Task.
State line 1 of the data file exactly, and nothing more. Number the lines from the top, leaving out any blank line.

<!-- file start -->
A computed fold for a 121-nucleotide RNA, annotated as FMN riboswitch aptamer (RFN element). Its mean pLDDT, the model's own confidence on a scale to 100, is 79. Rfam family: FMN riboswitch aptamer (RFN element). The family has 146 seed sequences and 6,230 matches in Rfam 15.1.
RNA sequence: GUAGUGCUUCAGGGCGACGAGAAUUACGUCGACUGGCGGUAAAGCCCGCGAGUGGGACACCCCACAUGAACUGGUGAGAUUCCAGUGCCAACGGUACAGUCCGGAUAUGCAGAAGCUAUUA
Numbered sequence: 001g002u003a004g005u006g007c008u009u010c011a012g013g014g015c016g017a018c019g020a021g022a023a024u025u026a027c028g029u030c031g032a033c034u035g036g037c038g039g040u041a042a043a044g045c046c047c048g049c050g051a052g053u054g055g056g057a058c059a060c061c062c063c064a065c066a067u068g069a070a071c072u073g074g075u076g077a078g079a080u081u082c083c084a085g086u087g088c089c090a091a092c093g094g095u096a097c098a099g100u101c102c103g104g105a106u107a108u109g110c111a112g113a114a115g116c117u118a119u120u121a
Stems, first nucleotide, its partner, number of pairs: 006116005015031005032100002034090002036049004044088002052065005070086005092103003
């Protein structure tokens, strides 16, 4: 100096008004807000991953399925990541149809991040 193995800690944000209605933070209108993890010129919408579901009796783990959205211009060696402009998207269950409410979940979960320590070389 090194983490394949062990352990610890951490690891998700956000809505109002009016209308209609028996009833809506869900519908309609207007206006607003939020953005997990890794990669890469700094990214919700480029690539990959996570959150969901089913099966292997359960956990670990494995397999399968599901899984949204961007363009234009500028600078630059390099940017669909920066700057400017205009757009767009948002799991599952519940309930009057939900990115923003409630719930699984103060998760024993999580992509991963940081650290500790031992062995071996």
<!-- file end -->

A computed fold for a 121-nucleotide RNA, annotated as FMN riboswitch aptamer (RFN element). Its mean pLDDT, the model's own confidence on a scale to 100, is 79. Rfam family: FMN riboswitch aptamer (RFN element). The family has 146 seed sequences and 6,230 matches in Rfam 15.1.